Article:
Flight of Fancy?

Sometimes life's biggest metaphors are hidden in 'plane' sight.

If there were nagging questions in my mind that riding my motorcycle for 50 days across the continent to rediscover 50 mid-century motels, meet the moteliers and learn the stories behind the icons of a classic era in Americana history was in any way a flight of fancy, I declare today it is not!

Last week, on a cool November morning, I went for a ride.  With no particular destination in mind, I set the GPS to give me a round trip 3-hour route on some new country roads and took off.

After an hour on the road, I approached a crossroads and something caught my eye.  I have never been here before, nor did I really know where I was.  But, at one of the four corners, in a small fenced field beside one house, were five grazing head of cattle, the fuselage of an aircraft staged to look like a crash, and painstakingly mounted on the side of a shed were the skeletal remains of a vintage neon sign with the letters M O T E L perfectly spaced. The symbolism struck so hard I almost lost control of my bike.

I pulled over to the soft shoulder and dismounted. I couldn’t believe what I was seeing. It was five weeks to the day I turned 50 and one month to the day that my Dad passed away. Dad introduced me to motorcycles and even loaned me the money to buy my first bike.  He was a philosopher, a sailor, a diplomat and a lifelong public servant. On family vacations growing up, Dad always preferred to stay at independent motels and hotels to meet the locals and relished engaging in conversations with them.  He also loved cows. No one ever understood why, he just did. And one of his prized possessions was a painting of cows in a pasture.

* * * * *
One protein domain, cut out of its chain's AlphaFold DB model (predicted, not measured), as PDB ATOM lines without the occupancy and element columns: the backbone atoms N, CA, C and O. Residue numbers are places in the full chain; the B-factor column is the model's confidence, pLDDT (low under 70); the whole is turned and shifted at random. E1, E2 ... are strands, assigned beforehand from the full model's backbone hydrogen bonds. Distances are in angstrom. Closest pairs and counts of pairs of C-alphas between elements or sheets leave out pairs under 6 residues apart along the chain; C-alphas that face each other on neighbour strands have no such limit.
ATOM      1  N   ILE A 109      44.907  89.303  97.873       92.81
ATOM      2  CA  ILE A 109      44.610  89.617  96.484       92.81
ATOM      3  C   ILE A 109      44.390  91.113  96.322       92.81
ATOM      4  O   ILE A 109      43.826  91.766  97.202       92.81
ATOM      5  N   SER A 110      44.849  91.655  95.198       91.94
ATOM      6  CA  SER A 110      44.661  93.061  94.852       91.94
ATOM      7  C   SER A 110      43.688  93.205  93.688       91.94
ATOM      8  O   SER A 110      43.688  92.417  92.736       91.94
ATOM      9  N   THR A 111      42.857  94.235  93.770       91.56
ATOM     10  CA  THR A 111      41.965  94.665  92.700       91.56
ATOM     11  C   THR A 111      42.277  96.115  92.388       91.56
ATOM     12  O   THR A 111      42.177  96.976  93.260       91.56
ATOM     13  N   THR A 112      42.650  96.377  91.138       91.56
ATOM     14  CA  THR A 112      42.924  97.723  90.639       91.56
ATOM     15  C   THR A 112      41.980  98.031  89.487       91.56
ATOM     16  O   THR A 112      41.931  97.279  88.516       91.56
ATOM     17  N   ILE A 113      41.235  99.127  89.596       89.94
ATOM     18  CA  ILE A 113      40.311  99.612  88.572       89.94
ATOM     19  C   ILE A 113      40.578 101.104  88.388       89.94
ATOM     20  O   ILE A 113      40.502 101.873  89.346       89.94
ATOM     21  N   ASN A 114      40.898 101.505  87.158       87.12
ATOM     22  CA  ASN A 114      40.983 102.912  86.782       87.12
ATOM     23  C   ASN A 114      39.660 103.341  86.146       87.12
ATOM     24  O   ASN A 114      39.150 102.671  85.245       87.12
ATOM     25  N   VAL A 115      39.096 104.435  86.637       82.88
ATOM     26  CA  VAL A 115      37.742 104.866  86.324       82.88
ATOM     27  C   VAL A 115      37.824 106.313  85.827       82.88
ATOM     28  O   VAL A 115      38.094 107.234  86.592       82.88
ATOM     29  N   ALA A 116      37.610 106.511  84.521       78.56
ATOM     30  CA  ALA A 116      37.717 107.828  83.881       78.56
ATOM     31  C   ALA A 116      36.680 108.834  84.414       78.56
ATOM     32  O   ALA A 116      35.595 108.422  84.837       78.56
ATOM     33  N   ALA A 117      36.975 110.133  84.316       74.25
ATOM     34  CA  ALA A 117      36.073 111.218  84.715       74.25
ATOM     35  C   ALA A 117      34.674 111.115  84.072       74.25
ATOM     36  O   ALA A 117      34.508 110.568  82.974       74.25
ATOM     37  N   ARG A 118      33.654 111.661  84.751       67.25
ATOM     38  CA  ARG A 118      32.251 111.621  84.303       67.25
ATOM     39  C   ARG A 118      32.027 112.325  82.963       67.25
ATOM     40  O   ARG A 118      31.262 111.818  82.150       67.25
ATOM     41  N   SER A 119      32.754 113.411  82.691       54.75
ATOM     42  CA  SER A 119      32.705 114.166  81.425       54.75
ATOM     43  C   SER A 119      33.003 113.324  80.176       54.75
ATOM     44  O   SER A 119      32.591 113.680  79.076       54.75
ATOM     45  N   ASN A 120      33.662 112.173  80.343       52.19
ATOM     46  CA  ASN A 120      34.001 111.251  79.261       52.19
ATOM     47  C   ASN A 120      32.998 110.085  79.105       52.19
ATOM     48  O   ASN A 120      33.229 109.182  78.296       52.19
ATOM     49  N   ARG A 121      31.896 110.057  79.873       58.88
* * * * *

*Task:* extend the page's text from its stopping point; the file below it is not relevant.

But if the symbolism of the cattle and motel sign weren’t enough, there was the airplane fuselage that amplified the scene. In August, Dad’s only brother also passed away.  I didn’t know him well, but I remember my uncle as a war hero.  He was a Lancaster Bomber pilot during the Second World War who was shot down. Hearing of his story growing up, I often imagined what that experience must have been like.

So here I am, standing mesmerized trying to absorb what I’m seeing–just me, my bike, the cattle, and the aircraft with the MOTEL sign.  The scene is surreal, unscripted and staged like a movie set.   And though I don’t hear the Twilight Zone music, before me in full view and built to scale is the metaphor of this journey, telling me to do this.

So no, this isn’t a flight of fancy. But I invite you to join me on this ride where together we can rediscover the highway icons of the past and a classic bit of Americana history!

I know that we are all fated to live and die alone, but, if there is to be any communication with others, I must assume all other humans must, to a very large degree, share my perception of ‘reality’.  The history and the perspectives must be different, but we are all in the same play.  All of us either tied by bonds of determinism or ricocheting through chaos.  And if our spark of being is, in fact, only a spark, then being is one and the same time the biggest jackpot and the biggest joke in the universe.” – A.Kingsley Beattie, July 7 1992

A. Kingsley Beattie, 1932-2018

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